Bookmark: The importance of staggering books

A couple of weeks ago, I finished “Dombey and Son,” my second slow read of the year. When I turned that last page, I felt bereft. Oh no, I thought; I’m done! Now what?

Such a great novel. Such great characters. And how typical of Charles Dickens to leave no mystery, no questions, but to tie up every loose end and finish the story of every character. (I knew Mr. Toots was going to marry Susan, I just knew it.)

It’s hard, after finishing a book that captivates and consumes, to plunge into something new, don’t you think? That book you just finished is still in your mind.

And yet there’s no bleaker feeling than having nothing to read. That feeling of being “between books” is unsettling. It makes me feel, sometimes, that I will never read another book. I pace. I fret. I play a lot of solitaire on my phone.

But of course there is an easy solution: Always have more than one book going.

And so when I finished “Dombey,” I had options: I was only halfway through the other novel I was reading, and only about a quarter of the way into a book of narrative nonfiction.

It’s much easier to keep going with something you’ve already started than it is to just start something new. This is one reason why I always stagger my books.

I compare it to my philosophy of owning dogs: Two at a time.

Because when one dies — as, sadly, dogs eventually do — you already have another dog to keep you going. And after a while you realize that the only dog ​​needs a buddy, and voila! You’re back to two. At least that’s how it’s always worked for me.

There are other happier, less death-centered reasons to read more than one book at a time.

We have different moods for reading. These moods are mysterious and yet there’s no denying their power.

Sometimes we feel like tackling something difficult. Sometimes we’re just looking for entertainment or to spend a bit of time.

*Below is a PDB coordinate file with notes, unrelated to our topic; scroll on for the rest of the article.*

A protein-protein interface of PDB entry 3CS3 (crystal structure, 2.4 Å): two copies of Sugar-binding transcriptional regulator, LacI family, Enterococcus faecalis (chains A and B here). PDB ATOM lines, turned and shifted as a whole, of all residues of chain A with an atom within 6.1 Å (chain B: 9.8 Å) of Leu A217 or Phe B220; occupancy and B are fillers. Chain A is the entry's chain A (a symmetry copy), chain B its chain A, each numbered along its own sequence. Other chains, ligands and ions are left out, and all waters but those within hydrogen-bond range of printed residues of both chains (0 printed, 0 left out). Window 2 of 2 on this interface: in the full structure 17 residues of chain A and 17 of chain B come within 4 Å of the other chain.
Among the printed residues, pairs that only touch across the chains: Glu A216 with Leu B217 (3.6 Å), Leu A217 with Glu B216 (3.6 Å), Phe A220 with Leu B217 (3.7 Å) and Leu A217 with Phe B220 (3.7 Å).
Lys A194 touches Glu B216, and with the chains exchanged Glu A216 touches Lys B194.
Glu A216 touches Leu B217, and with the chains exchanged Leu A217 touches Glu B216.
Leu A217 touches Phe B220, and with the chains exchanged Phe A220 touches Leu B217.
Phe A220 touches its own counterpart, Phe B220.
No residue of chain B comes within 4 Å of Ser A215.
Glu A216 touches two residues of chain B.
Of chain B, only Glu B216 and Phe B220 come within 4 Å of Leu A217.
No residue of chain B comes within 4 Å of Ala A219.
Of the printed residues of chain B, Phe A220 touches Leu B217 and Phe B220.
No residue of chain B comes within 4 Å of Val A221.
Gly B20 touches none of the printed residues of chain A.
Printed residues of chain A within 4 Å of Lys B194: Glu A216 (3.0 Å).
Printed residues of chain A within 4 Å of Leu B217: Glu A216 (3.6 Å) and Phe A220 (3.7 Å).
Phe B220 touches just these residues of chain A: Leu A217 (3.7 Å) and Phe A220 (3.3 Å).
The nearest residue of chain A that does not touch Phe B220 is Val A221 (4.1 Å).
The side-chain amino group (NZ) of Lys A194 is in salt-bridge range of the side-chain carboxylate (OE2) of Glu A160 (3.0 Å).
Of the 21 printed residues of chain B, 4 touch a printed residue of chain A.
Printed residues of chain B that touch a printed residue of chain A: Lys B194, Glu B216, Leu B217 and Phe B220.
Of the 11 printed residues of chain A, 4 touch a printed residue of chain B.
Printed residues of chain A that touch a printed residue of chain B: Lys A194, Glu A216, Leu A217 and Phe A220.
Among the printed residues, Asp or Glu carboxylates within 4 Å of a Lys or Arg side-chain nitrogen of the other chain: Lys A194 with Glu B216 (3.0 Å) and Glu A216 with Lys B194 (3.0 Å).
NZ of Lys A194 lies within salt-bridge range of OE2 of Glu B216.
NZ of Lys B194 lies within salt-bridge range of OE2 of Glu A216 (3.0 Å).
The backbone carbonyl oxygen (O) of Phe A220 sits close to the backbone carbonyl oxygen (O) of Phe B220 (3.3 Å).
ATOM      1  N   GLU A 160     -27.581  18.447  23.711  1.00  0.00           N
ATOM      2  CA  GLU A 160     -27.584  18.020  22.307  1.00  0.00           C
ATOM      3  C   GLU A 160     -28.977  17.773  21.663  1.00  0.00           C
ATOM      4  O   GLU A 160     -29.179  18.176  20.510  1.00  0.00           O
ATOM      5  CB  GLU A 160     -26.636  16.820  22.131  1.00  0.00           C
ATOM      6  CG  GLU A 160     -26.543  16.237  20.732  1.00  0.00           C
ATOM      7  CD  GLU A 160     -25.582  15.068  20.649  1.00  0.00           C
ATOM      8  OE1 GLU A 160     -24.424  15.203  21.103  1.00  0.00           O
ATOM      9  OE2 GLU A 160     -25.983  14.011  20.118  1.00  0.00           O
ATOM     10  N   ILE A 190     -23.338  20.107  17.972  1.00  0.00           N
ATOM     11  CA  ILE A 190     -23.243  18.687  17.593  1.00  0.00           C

Sometimes we’re sitting on the front porch under a blanket and it’s pouring down rain and we don’t want to get up for hours, and we need something that will keep us thickened all afternoon. (“Dombey” was good for that, but so is just about any mystery.)

And then at night, I want to read something soothing that will help me fall asleep and have pleasant dreams. (I do not recommend mysteries for this. Definitely not thrillers, anyway.)

All of this brings to mind the poem by Winnifred Welles about dogs and weather: “I’d like a different dog for every kind of weather,” she wrote. “A narrow greyhound for a fog, a wolfhound strange and white… to run with in the night.”

The same is true for books.

Do you read more than one book at a time? Or do you prefer total immersion in one and then on to the next? (And if so, how do you figure out what next to read?)

Write me, books@startribune.com. Include your name and city and we’ll discuss this again in a future column. And now, I have a dog to walk. Two dogs, actually. And three books to read.

Laurie Hertzel is a senior editor for books at the Star Tribune. @Stribbooks.

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